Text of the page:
UCL School of Management is delighted to welcome Vishal Singh, NYU, Stern, to host a research seminar discussing ‘ Psychological Insights from Field Data’.
In every aspect of our daily lives, from the way we shop, communicate, or socialize, we are both consuming and creating vast amounts of information. More often than not, these daily activities create a trail of digitized data that is stored, mined, and analyzed by firms hoping to create valuable business intelligence. The objective of this talk is to demonstrate how such large databases can provide useful psychological insights pertinent to academic research, business practices, and public policy. The basic contention is that when aggregated over a large number of individuals, seemingly innocuous activities such as a web search or a casual trip to a neighborhood store can reflect aspects of our deep-rooted ideologies, values, and personality traits.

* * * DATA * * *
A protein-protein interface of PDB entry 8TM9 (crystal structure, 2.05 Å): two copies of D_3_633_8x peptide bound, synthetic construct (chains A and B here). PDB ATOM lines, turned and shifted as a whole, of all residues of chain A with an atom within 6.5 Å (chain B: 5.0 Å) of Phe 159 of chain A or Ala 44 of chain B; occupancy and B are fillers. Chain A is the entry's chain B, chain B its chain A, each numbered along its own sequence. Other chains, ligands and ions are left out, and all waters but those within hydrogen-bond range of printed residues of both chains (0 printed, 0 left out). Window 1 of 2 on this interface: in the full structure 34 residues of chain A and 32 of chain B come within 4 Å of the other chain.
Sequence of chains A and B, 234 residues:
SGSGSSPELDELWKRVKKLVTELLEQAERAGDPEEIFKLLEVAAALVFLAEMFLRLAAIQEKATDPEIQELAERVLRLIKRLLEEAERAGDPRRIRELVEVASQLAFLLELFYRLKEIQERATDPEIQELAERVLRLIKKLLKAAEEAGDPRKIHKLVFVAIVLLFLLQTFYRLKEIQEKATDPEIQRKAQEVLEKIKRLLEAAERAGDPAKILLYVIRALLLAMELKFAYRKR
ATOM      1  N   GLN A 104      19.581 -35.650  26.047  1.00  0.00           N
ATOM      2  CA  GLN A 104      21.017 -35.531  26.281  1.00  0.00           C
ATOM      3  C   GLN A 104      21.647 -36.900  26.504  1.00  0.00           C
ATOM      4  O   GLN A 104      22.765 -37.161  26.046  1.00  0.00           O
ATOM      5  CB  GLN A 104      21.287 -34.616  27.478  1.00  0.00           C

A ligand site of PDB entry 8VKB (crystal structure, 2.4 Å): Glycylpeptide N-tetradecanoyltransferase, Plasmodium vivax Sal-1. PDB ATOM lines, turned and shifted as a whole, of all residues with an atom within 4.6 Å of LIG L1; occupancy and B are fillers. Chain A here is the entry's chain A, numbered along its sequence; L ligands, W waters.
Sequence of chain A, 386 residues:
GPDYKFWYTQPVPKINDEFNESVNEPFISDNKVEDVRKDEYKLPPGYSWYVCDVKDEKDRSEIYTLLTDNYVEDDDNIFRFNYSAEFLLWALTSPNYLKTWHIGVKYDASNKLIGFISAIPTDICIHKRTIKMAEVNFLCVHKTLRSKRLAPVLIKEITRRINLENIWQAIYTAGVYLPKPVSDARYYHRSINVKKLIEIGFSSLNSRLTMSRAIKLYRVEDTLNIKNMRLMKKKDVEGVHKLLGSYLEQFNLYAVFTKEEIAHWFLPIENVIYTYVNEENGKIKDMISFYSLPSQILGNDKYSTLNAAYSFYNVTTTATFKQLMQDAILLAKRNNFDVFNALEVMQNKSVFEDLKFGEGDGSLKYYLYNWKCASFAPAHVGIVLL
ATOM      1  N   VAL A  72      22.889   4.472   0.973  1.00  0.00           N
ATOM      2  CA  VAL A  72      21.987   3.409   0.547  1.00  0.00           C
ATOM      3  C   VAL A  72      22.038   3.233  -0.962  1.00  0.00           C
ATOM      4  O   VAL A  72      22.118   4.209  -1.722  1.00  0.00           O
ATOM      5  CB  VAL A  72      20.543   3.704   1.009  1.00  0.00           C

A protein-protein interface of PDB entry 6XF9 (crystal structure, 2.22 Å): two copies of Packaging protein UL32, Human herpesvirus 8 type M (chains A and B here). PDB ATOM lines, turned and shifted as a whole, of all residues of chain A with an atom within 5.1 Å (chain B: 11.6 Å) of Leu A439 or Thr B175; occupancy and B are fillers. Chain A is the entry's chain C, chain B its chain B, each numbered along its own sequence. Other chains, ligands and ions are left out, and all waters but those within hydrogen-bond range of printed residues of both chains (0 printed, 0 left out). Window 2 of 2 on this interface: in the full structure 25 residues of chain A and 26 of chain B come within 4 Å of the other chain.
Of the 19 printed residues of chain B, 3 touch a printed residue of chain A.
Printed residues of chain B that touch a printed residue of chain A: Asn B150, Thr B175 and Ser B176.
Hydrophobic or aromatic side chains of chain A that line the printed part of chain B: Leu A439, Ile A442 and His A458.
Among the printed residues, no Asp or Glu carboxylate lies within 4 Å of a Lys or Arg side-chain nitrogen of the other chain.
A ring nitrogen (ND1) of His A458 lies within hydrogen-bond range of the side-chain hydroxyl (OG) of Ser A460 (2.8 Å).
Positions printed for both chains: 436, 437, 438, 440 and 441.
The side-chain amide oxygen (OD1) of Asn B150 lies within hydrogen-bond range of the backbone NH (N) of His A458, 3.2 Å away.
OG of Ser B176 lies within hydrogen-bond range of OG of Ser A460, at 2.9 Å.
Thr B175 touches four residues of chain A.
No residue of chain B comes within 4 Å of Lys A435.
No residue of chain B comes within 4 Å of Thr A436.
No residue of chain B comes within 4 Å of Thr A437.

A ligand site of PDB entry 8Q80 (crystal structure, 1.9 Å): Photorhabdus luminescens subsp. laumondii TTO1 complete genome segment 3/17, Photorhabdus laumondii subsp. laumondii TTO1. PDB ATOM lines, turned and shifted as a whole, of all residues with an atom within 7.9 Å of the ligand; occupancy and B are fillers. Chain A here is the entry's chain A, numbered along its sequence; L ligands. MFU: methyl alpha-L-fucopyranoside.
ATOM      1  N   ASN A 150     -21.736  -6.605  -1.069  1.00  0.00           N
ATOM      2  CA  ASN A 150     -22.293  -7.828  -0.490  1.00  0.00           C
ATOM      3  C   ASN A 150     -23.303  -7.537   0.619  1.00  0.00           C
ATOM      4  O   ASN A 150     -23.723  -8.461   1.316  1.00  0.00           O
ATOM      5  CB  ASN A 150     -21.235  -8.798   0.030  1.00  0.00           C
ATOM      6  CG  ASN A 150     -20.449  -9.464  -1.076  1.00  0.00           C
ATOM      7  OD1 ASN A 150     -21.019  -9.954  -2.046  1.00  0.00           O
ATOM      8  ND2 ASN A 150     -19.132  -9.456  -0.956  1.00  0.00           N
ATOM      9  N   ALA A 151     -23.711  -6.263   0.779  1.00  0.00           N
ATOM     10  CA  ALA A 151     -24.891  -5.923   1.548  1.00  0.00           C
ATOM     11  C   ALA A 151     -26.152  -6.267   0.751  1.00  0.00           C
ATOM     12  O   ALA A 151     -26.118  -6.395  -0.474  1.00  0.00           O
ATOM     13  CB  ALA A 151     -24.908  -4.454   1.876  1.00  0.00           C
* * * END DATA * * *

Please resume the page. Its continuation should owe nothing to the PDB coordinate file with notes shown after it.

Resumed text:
The talk will provide examples in three domains. The first part provides case studies on how supermarket scanner data (used extensively in marketing and economics) can be used to examine issues such as aging and decision making, hoarding behavior, and public health. The second part uses a large data set from the CDC to study life satisfaction in America. An interactive visualization on responses from over 1.5 million Americans can be found here: (http://bit.ly/1HVWVpm). Besides confirming several findings from the literature, the visualization provides many novel insights related to neighborhood characteristics and reactions to ‘adverse’ events. Finally, I will provide several examples on how data on web searches can be useful for research in social sciences on topics ranging from gun violence and health, to pornography and inference of personality traits.